Kerr Cameron

A Kist of Sorrows

Last night I took the old roads and heard the old speak. I listened again to the sdll voices and felt the sting of the wind on my cheek. And it was good, like a home-coming.

The old track is grass-grown, almost obliterated by the years, and I am a stranger now where the old wind wanders, where it reeshles the dry broom and tugs at the tufted grass. The hill is quiet, shorn of voices.

Time has mellowed the stones, as it has sutured the hurts of the heart; hallowed them as the last reminder of the folk who once had their life and their being here. They rest, stilled forever in their coffin'd sleep, and now on the hill nature has reclaimed her own.

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The Gaberlunzie Man

McQaid is a sword - and occasionally dagger - for hire in the turbulent Highlands, as disillusionment grows against the Hanoverian regime. On a fine summer night in 1745 he is summoned to the bedside of the dying laird of Auchlour and commissioned on the most secret errand of his life ...

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London Pleasures, From Restoration to Regency

The year 1660 witnessed not only the restoration of the monarchy but also the beginning of a new lusty and licentious age. Under the Merry Monarch, Charles II, London shurgged off Puritanism and launched itself into debauchery to enjoy two centries of uninhibited pleasure. This richly evocative portrayal of the capital will take you on an unforgettable historical pleasure trip.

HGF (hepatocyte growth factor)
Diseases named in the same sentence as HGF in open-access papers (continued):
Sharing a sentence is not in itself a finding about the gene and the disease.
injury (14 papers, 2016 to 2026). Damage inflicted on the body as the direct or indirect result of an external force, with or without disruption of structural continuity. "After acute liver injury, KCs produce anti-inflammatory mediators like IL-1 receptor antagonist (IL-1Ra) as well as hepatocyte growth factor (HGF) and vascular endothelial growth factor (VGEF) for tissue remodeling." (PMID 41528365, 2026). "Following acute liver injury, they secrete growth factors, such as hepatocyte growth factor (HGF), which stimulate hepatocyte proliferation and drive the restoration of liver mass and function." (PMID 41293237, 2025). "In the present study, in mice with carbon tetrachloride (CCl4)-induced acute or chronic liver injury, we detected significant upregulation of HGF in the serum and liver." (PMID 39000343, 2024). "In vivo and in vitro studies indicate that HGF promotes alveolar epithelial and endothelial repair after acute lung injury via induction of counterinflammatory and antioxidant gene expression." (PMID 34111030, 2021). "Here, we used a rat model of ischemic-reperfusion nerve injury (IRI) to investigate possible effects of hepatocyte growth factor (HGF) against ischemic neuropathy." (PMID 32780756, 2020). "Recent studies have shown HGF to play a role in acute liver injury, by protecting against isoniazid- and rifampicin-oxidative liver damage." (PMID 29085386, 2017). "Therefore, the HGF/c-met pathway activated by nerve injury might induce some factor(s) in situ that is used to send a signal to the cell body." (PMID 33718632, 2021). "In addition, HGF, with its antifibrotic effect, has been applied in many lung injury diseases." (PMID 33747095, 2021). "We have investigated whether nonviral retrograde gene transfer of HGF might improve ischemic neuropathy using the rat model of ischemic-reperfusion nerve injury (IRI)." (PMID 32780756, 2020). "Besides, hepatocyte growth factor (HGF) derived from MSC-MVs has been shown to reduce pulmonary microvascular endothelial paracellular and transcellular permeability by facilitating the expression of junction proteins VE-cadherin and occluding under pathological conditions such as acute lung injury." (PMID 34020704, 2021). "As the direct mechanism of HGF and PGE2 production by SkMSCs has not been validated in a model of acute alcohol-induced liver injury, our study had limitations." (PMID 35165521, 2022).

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The Cornkister Days | A Portrait of a land and it rituals

With a knowledge and a skill that reveals his passion for the land and its people, David Kerr Cameron picks his way through the rural upheavals and developments of the late eighteenth and early nineteenth centuries towards the landscape we recognise today. In doing so he provides a wide-sweeping and unforgettable view of our rural history and completes his great rural trilogy portraying the old farming landscapes of Scotland's North-east Lowlands.

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The English Fair

Colourful, boisterous and often bawdy, the old-time fairs punctuated the routine of the year like exploding stars in the firmament. They were also a vital part of England's economy. This comprehensive and readable study examines a long neglected subject and its impact on trade and everyday lives.

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